But how will it all end?

You know when you read a novel and you wonder how on earth the author came up with such a great ending?

Well, I don’t really have that problem (although there are plenty of others), because I already know how my book is going to end. Lucky me, you might think and I guess it is quite useful to know what’s going to happen. Takes away some of that worry when you have a great idea but absolutely no idea what to do with it.

The problem is that the reason I already know what is going to happen is because it’s already happened, for real, a hundred or so years ago. I know exactly what happened to my main character. I even have a photocopy of her death certificate.

(Yes, she dies in the end. But as this is the most well-known fact about her I’m not too worried that I’ve given it away here.)

The challenge is to write a story that isn’t really about the real story I have in front of me. I’m attempting to write around the truth, to approach it in such a way that I can bring it to life while still bringing my own, very much made up touches to it as well. I want to re-imagine the context in which my character’s story takes place. I want to look behind her story, if you like, to imagine the impact her story had on this context, and the impact of the context on her story.

And this, I am finding, is tough! There’s a fine line between clinging to the facts and fictionalising what happened. Too much either way and I won’t have written the book I would like to write. I want to do justice to the truth (or at least my version of it) but still write a novel.

And knowing what happens to her in the end? Well it’s certainly a challenge to juggle the above and still arrive with the ending intact.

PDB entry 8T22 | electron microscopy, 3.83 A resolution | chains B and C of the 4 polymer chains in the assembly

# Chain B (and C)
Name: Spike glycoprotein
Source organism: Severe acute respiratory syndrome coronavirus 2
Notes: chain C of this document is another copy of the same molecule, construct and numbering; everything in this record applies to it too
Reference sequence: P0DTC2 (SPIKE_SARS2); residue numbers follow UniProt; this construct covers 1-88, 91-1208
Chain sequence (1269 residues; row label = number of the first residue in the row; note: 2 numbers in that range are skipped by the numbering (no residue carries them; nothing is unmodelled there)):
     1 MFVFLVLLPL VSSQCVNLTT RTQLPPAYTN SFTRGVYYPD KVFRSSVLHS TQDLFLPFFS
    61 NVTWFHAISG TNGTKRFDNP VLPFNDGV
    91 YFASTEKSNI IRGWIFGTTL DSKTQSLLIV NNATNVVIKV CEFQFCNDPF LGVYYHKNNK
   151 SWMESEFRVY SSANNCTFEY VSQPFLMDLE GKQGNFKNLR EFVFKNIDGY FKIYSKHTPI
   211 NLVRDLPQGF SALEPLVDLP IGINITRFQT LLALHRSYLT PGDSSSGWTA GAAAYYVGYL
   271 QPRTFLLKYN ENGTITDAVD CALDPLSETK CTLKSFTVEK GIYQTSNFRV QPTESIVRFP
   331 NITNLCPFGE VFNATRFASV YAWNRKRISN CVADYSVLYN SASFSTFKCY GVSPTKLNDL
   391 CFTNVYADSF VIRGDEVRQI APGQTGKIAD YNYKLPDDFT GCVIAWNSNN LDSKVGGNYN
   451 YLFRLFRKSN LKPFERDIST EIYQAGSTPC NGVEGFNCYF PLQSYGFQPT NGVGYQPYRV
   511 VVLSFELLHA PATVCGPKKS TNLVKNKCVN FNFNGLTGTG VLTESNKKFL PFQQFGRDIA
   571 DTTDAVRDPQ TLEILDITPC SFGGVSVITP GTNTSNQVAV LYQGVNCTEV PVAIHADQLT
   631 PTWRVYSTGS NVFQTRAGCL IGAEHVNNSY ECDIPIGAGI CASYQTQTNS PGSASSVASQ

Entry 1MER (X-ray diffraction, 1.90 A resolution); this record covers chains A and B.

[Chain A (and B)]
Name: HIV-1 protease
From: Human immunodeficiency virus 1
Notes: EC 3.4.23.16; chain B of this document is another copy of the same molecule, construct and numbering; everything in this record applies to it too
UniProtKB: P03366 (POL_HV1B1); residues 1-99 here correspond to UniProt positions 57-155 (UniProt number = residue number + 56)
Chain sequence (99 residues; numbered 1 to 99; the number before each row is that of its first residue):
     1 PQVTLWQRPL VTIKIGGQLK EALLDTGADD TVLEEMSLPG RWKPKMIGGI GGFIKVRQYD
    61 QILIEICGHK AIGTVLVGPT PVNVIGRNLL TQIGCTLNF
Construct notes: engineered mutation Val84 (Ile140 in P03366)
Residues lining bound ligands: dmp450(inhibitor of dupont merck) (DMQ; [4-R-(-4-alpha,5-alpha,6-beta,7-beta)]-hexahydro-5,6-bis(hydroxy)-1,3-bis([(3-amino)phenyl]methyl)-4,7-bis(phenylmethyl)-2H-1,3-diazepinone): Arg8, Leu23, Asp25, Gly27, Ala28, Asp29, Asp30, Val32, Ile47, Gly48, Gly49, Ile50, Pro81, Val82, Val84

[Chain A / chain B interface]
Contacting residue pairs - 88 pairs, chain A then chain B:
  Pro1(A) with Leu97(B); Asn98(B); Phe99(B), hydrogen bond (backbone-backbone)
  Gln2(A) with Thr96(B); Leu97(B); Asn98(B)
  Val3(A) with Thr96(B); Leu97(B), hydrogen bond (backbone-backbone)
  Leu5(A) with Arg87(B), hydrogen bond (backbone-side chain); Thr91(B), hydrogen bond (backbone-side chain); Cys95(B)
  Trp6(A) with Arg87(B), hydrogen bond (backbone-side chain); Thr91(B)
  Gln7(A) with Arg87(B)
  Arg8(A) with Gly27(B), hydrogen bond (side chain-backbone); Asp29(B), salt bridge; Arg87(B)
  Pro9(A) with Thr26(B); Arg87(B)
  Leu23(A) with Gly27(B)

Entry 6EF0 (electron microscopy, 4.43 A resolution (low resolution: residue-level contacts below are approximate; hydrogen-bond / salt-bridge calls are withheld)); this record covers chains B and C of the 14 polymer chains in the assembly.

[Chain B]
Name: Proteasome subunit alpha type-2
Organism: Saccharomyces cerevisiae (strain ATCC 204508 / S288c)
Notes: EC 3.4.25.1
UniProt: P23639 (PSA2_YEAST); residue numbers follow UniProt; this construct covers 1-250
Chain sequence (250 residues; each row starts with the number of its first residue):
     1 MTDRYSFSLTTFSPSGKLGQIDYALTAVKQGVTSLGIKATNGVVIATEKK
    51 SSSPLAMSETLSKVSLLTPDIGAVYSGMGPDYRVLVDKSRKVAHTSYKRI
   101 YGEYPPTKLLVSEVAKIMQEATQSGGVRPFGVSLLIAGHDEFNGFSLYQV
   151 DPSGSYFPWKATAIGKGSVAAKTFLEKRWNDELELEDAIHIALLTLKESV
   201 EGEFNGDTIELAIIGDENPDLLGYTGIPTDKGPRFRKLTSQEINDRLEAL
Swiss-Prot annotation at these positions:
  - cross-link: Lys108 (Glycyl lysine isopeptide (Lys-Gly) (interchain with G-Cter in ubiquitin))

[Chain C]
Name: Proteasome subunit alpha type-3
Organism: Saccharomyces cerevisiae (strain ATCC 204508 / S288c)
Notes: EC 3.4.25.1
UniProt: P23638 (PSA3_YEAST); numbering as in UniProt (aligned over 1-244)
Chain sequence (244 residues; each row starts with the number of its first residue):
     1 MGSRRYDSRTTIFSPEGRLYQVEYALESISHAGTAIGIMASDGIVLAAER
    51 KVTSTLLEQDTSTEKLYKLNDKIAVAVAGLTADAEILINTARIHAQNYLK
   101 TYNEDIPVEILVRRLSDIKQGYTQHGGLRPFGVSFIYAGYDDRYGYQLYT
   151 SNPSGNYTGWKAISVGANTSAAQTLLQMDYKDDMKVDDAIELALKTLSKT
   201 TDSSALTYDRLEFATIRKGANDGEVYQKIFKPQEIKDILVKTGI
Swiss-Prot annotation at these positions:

I’m not there yet.


the end?





Closer to home

Well, here I am. After twenty-four hours in a plane (and the whole of the third series of Downton Abbey), I’m in Brisbane, Australia with my family.

Four hours in Dubai airport starts to prepare us by way of lots of fellow tired Australians trailing around, their accents distinct and very hard to miss.

We’re here to spend time with our families and friends, but I’m also going to meet my supervisor for the first time after my first two weeks flying solo in Phd-land. It’s a bit like a blind date, or being set up by an acquaintance who thinks we’d be a good match.

I’m also going to trawl every library and bookshop I can find. I’ll be reading books and researching journals, newspapers, archives, etc, but I imagine I’ll also spend a considerable amount of time just revelling in the sight of so many books in English – what a luxury! If you see someone sniffing the stacks and stroking the spines it’s probably me.

It’s quite strange to be in the same country (same state, even) as the setting for my novel, and it’s making me realise that, living in Switzerland, I have a distance from everything that provides a very particular focus, a little bit like looking through the wrong end of a telescope; everything is small but concentrated.

This is, of course, in addition to the distance provided by time. Whether it be a mere thirty or so years (think flares, long hair and The Dark Side of the Moon), ninety years (my mind is still full of Downton Abbey; poor Mary!) or a hundred and thirty years, as in the case of my novel, there is something about the gap between then and now that allows for full immersion.

But now that I’m so close, geographically speaking, to my protagonists, things seem a little diffused. Throw in my own childhood memories that lie in wait at every corner, in every face that I search for familiar features and time, too, is not what it was. Past, present and future (in the form of my young daughter) start to loop and curl, in danger of becoming indistinct.

How must it be for my mother, seeing my features in those of my daughter, reliving her early years of motherhood with each laugh and twirl, perhaps also thinking back on her own childhood (in Far North Queensland, the setting for my novel) and also on what the future might hold.

Perhaps it’s just the jetlag talking, but it seems to me that writing historical fiction is never just writing about the past.